05:46 GMT05 August 2020
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    Everyday Twitterati briefly rejoiced and roamed free on the social media platform while their “verified” counterparts were blocked from tweeting and Twitter attempted to undo the hackings of a cheeky crypto thief who exploited celebrity accounts and made off with netizens’ bitcoins.

    Twitter Support announced on Wednesday evening that its team was investigating a particular “security incident impacting accounts on Twitter” and taking the appropriate steps to remedy the issue.

    Prior to the notice, a number of celebrity and internet celebrity accounts tweeted sketchy requests for cryptocurrency. Issued under the guise of “giving back” amid the COVID-19 novel coronavirus pandemic, the tweets promised to double netizens’ bitcoins if they sent the cryptocurrency to a specified address.

    “Only doing this for the next 30 minutes! Enjoy,” read the scam issued from the personal account of former US President Barack Obama.

    Notable accounts infiltrated by the hacker included those of Obama, business magnate Bill Gates, entrepreneur Elon Musk, rapper Wiz Khalifa, fashion and music mogul Kanye West, former Vice President and Democratic presidential nominee Joe Biden, tech giant Apple, Uber and failed Demoratic presidential candidate Mike Bloomberg.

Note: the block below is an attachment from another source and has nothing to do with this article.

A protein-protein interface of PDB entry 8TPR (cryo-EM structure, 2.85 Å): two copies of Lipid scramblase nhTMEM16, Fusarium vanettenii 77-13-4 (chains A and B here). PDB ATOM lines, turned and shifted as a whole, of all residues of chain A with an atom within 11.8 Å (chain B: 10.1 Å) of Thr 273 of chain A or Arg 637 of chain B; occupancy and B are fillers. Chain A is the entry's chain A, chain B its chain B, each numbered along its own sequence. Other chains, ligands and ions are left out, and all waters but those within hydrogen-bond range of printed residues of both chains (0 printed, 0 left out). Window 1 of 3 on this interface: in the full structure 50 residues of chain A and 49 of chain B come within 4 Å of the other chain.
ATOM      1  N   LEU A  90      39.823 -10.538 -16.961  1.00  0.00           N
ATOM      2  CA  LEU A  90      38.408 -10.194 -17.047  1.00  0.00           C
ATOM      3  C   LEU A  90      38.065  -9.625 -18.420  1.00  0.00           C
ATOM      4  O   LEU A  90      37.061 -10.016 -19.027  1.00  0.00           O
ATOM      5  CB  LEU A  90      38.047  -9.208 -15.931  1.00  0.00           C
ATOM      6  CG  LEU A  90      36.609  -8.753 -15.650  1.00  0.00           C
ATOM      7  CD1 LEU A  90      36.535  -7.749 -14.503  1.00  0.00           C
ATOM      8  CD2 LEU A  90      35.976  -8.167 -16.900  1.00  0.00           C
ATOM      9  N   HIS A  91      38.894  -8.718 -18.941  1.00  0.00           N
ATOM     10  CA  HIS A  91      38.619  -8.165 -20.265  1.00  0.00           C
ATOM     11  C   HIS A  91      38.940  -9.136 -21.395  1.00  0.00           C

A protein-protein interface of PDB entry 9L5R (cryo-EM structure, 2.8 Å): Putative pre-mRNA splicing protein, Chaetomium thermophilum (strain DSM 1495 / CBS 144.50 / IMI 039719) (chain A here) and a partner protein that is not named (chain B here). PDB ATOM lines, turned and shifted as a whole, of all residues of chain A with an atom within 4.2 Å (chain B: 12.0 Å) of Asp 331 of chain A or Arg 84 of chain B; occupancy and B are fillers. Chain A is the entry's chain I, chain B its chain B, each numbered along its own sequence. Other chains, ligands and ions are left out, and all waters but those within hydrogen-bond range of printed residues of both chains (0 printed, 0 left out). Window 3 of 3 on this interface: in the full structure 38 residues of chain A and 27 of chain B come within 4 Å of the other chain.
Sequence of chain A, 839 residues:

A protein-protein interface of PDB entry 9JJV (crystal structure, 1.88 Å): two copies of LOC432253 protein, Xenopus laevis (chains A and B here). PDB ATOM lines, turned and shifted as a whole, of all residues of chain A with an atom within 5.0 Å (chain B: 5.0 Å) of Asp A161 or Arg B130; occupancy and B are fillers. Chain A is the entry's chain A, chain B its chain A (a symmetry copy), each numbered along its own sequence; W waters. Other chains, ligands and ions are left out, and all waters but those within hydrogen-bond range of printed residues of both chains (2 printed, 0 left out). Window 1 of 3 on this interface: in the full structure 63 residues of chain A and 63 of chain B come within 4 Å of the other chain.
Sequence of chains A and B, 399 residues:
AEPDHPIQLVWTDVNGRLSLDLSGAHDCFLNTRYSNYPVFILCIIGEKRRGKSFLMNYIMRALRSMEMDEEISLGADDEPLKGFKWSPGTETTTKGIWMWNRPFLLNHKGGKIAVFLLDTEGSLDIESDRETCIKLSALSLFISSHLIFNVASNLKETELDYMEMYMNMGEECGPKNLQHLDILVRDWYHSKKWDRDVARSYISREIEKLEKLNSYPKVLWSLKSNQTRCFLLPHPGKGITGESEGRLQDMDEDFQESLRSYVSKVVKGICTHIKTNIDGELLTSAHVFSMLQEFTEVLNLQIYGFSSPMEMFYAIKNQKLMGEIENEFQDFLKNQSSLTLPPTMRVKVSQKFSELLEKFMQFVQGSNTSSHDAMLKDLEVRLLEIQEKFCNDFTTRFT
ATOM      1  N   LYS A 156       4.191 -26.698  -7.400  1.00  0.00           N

Even cryptocurrency exchange Gemini was amongst those hacked, resulting in the associated accounts of Coinbase, Binance and Coindesk being compromised and used during the scam.

    While Twitter Support went to work to prevent a major cryptocurrency scam from tarnishing the platform’s name, unverified, regular Twitter users used the unprecedented opportunity to secure a bit of their own social media fame in the short time that verified accounts could not tweet.

    Although a random sequence of letters and numbers should let you know something is fishy about a post, BuzzFeed News senior tech reporter Ryan Mac noted that the addresses included in the tweets link to an actual virtual wallet.

    As of the publication of this article, the celebrity-silencing scammer had managed to rack up more than $113,000 in bitcoins from eager netizens.


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    gemini, Bitcoin, Bitcoin, internet, cryptocurrency, hack, hacking, Bill Gates, Obama, social media, Twitter
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